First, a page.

In such a small station, reporters arrived and left in a revolving door. Among the first to leave in my time at the station were Jen Silvers and Heather Tilley. The latter I found disgusting even though she was our top reporter. My lasting image of Heather will be her in the editorial meeting, chomping on a greasy hamburger, the juices matching her greasy red hair and freckled pale skin. Jamie Henry would be the next to leave, as her flighty and sometimes childish personality did not mesh with the serious nature of some of the other employees. However, I truly enjoyed having Jamie around to ridicule, which she gladly returned. Jade Hernandez stayed on somehow, despite her ability to swear like a sailor, even in front of the owner. Jade bore the brunt of my jokes, but likewise, she took it well and often returned fire. Kate Blatherwick was the oldest, at 31. She had a master’s degree but had decided to start a new career in news. It’s probably not the place for a well-bred white girl from a wealthy family. She remained professional despite absolutely hating the place.
Three new reporters arrived during my tenure. The miniature Vivika Vergara was the best of the bunch. The fast-talking Filipino fit in well, and brought along her quiet boyfriend photographer Clay. Kevin Windholz, from western Kansas, at least understood news. He did a better job impersonating the rest of us, though.
Karen Palermo, the last to arrive during my tenure, shocked and amazed us all, and not in a positive way. Karen would probably make a good housewife (she tried inviting us all for a “pasta party,” whatever that is). But she’s not smart. And she’s not an efficient worker. She can’t memorize her scripts and freaks out on camera. Her misspellings became monstrous. “Opporation” was how she spelled “operation,” or maybe “opportunity.” She had this crazy idea she could be an anchor with very little broadcasting experience. Aside from her work, I have deduced she is manic-depressive, and generally ignorant. Her highs and lows are quite extreme. But her utter disregard for other cultures (this from a woman who lived in Italy and speaks fluent Spanish) astounded me. Most of these culture mishaps came in the presence of Vivika, who did not take ethnic blindness well. Karen was amazed that the Chinese food counter at Hy-Vee grocery store was being run by “real Chinese people.” She made certain Vivika knew this. She also let Vivika know whenever she ate one of those microwave rice bowls. One of these days, Karen will be attacked by a mob of angry rioters when she asks about the whereabouts of the Fritos Bandito. My urge to kill rose every time I checked one of her stories, so I sincerely hope she abandoned a career in news to become a receptionist, caterer, interior decorator, a housewife, anything other than a journalist.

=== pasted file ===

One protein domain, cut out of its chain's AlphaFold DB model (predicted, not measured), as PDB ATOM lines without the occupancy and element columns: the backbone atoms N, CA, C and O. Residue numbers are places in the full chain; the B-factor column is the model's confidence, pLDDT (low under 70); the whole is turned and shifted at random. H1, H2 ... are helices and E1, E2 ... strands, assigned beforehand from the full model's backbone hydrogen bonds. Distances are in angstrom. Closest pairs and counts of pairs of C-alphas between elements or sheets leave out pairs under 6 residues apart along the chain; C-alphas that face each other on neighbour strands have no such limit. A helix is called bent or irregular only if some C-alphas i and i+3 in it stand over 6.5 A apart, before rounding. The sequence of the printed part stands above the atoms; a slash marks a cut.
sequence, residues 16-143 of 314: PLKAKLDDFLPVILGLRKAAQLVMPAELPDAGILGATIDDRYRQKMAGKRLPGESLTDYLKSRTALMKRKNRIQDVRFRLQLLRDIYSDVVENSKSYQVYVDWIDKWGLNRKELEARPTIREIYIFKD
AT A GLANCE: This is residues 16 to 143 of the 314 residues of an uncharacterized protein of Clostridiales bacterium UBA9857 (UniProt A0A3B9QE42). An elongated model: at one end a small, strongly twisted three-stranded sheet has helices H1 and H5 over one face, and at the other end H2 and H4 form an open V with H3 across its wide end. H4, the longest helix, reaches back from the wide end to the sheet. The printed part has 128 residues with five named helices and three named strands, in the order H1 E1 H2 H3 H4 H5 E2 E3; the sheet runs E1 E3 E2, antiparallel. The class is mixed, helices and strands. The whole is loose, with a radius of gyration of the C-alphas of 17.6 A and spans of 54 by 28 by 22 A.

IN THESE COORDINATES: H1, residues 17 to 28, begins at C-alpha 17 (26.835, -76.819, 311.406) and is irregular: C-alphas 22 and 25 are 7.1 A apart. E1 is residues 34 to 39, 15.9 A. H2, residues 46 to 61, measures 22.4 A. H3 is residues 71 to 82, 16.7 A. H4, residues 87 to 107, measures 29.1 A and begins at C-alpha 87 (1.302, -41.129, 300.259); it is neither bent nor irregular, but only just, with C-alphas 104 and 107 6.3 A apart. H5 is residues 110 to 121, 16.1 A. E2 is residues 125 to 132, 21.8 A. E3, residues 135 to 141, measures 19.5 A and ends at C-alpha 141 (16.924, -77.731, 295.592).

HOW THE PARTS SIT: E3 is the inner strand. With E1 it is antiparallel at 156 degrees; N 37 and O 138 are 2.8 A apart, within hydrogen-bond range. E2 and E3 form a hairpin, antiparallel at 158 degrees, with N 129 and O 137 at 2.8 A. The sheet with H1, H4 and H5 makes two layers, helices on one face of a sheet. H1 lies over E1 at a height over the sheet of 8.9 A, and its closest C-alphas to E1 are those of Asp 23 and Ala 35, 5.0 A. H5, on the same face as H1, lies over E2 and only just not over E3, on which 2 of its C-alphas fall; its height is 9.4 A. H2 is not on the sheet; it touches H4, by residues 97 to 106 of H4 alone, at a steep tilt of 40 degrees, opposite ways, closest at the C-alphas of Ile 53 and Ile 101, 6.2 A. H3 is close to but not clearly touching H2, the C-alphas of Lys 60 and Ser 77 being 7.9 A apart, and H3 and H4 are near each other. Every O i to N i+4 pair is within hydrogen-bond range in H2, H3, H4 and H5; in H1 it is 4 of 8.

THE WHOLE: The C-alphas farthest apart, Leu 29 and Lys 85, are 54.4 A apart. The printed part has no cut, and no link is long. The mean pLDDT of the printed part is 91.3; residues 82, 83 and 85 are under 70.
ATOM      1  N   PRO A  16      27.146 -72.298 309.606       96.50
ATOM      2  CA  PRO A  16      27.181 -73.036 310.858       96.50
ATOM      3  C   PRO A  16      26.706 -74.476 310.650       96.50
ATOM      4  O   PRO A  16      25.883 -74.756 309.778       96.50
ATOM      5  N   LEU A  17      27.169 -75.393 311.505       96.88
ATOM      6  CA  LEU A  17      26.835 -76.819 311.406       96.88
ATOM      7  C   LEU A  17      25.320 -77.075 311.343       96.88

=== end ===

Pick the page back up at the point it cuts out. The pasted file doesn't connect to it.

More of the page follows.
The anchors came and went as well. Longtime anchor Lori Hutchinson, blonde, pretty, frightfully skinny, left for our competition across town. Longtime pessimist Tony Cornett rightfully got angry at the impotence of our management and left as well. Weatherman Ed Levy also left, along with dry Sports Anchor Craig Borgman. This brought in longtime Topeka weatherman (and funnyman extraordinaire) Dave Relihan from our competition (an equal trade for Lori). Also, future jingle-singer Jason Lamb became the sports guy.
And then there was Megan Mosack. Coming from a wealthy family in Cleveland, she probably experienced terrific culture shock working in Topeka. Her unwavering passion for the Republican Party impaired her judgment. She became irate anytime a story with a favorable Democratic lean hit the air. She sparred with producer Gina most often, and sometimes that spilled beyond their little spats to the rest of the newsroom. Megan eventually slimmed down, got married, had children, and took on a radio career for the dispensing of her conservative beliefs. In fact, she still lives in Topeka.
The News Director, Mike Deines, presented some serious problems to our newsroom-- chiefly, the lack of any meaningful communication, and the rare instances when he would leave his office. He also displayed manic-depressive tendencies, with a high probability of ignoring us in those low cycles. The highs he experienced usually come after a visit with Joan Barrett, a consultant. Barrett would whirl into town with ideas and criticism, and Deines would promise to get more involved. But he lost interest after a few days. I hope he succeeds in whatever goal he has, but laying off yours truly was not a wise decision in reaching those goals.